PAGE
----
Why you might be gaining weight despite your efforts

By Rebecca Cohen, RN, MS, EdD, MPA, HNB/BC, Certified Wellness Coach Health and Wellness/School of Health Sciences

It is no surprise to anyone that a diet full of fried foods, super-sized portions, alcohol, soft drinks, and high fat desserts will lead to weight gain, especially if you are taking in more calories than you burn in physical activity. But, how do you explain weight gain when your lifestyle includes regular exercise and a healthy diet?
There are several things that might contribute to weight gain that you need to be aware of if you are watching calories and being physically active. Also, know that it is likely a combination of things rather than just one factor.




  1. Lack of sleep:
    When you do not get enough sleep, your body stores fat more efficiently because it is experiencing stress. Then, as you wander the house at 3:00 am, you may keep yourself busy by engaging in late-night snacking. This stress carries over into the next day when your fatigue makes it harder to handle the stresses of the day and you reach for food to help you cope.
    TIP: You need to get at least 6–8 hours of sleep each night. If this is hard to do, add about 15 minutes to your bedtime and see how you feel. Continue to experiment with additional 15 minute increments until you find the amount of sleep that is right for you.

  2. Stress:
    The stress response triggers a biochemical process that puts your body into a survival mode. This causes your body to store fuel (the food you eat), slow down metabolism, and dump out chemicals (cortisol) that are likely to cause obesity in the abdominal area. Many people reach for food to help them ease the stress but emotional eating creates a vicious cycle that does not help you deal with the stress in the long run, or keep the pounds off.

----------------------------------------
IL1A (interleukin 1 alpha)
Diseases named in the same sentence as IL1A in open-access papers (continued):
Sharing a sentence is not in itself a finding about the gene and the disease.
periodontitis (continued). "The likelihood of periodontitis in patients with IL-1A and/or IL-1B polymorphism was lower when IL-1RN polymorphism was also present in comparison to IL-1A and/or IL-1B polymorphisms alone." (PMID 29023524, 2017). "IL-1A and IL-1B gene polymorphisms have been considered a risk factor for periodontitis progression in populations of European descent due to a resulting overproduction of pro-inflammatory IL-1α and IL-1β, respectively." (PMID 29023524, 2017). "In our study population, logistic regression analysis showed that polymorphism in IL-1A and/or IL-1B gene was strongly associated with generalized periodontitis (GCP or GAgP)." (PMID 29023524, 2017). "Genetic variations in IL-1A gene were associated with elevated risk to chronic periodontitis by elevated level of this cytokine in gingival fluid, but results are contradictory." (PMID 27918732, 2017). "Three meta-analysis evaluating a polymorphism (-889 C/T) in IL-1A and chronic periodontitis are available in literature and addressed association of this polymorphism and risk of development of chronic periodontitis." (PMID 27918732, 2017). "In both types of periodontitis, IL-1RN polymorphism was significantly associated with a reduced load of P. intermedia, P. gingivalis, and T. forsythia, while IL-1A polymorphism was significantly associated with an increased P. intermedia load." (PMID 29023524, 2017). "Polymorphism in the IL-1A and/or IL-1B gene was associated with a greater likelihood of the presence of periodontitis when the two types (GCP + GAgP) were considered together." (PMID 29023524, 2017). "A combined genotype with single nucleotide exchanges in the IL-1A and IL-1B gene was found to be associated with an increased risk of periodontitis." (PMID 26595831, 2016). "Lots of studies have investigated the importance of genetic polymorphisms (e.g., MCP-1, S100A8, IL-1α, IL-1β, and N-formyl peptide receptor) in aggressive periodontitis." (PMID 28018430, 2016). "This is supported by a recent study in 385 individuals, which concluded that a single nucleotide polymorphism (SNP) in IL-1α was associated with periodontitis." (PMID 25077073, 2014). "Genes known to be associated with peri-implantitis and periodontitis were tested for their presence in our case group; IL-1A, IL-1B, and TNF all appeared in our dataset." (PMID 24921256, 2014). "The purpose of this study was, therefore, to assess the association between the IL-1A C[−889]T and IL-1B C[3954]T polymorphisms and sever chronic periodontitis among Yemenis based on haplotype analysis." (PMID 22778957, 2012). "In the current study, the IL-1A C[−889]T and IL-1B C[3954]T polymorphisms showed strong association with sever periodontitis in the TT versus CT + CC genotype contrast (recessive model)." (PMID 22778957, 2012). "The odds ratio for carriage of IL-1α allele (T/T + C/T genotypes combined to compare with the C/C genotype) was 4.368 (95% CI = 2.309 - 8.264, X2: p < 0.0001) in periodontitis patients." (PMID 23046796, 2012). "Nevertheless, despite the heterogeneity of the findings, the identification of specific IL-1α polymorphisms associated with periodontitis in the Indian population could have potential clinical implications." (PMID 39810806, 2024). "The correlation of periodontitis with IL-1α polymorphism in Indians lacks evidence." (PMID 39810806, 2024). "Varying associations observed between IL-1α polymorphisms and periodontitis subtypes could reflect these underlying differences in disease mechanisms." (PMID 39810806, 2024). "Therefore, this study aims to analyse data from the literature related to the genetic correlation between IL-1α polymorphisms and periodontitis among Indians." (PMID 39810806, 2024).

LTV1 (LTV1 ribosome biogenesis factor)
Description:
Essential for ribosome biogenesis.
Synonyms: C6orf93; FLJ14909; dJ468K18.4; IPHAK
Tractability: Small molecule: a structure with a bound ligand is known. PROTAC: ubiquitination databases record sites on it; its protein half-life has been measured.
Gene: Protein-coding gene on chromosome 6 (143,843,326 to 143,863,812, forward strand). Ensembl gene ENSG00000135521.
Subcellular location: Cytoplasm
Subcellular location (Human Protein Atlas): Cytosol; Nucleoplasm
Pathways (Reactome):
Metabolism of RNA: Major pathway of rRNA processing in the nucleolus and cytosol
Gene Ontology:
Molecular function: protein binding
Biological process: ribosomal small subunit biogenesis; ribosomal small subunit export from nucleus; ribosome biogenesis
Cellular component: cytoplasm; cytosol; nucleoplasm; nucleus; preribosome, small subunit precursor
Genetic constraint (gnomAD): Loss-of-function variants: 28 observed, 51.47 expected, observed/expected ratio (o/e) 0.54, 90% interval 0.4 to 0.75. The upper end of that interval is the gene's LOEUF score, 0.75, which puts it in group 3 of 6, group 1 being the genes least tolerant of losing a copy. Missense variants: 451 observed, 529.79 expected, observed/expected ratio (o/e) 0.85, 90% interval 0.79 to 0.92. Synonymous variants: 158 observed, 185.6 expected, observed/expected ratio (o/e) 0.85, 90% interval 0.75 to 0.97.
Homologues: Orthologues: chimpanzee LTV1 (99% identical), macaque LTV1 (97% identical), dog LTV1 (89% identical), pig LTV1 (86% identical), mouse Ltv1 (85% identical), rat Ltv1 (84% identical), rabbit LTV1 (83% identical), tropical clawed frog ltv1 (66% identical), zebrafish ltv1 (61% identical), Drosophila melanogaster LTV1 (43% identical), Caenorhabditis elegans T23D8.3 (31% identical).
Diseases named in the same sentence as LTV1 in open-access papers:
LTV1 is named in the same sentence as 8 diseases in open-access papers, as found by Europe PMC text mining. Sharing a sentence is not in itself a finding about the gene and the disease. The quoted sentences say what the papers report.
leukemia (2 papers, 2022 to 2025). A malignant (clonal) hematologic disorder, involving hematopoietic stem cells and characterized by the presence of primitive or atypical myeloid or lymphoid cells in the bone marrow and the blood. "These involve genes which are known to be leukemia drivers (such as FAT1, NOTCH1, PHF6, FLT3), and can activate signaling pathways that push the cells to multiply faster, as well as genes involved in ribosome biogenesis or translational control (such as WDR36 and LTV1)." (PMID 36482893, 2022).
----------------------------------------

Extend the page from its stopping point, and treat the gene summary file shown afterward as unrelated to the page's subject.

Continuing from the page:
TIP: Try some relaxation techniques and exercise to keep your body and mind busy and wear off those stress related hormones.

  3. Medications:
    Some prescription drugs used to treat depression, mood disorders, seizures, migraines, blood pressure, and diabetes can cause weight gain. Some steroids, hormones, replacement therapy, and even oral contraceptives may also cause gradual weight creep. However, a few extra pounds may be well worth the trade-off of what a particular medication does for your overall health. In fact, the extra weight may be the result of several factors, not just one medication.
    TIP: Talk to your health care provider if you are gaining weight despite your efforts and never stop taking your medications without medical advice.

  4. Menopause:
    Estrogen favors fat deposition in the lower body so when you lose this hormone during menopause, your shape changes and you gain more fat in the abdominal (midsection) region.
    TIP: You need to make sure that you are including weight lifting, strength training, and overall exercise into your life to prevent bone loss and increase the amount of lean body mass to increase your metabolism to burn more calories.

Rebecca Cohen, RN, MS, Ed.D., MPA, HNB/BC
Certified Wellness Coach
Board Certified Holistic Nurse

Rebecca Cohen is an adjunct professor with Kaplan University’s School of Health Science and teaches the course Models for Health and Wellness. She has a background in the fields of complementary and alternative medicine, education, and health care quality improvement and leadership. Dr. Cohen is trained in Quantum Touch, Reiki Level II, and the biofeedback, stress reduction technique of HeartMath. 

Dr. Cohen was raised in a medical family and has worked in acute care and long term care. She served as a consultant to mental health agencies, attorneys, and the National Institute of Health, National Cancer Institute. She worked as a Long Term Care Surveyor in the Illinois Department of Public Health. Dr. Cohen’s primary focus is preventive health, and she has developed health education programs for special target groups, corporations, elementary schools, and the community.  She has published more than 30 articles and chapters in nursing text books and currently works as the editor of the American Holistic Nurses Association newsletter.

Kaplan Higher Education Corporation is a division of Kaplan, Inc., a subsidiary of The Washington Post Company.

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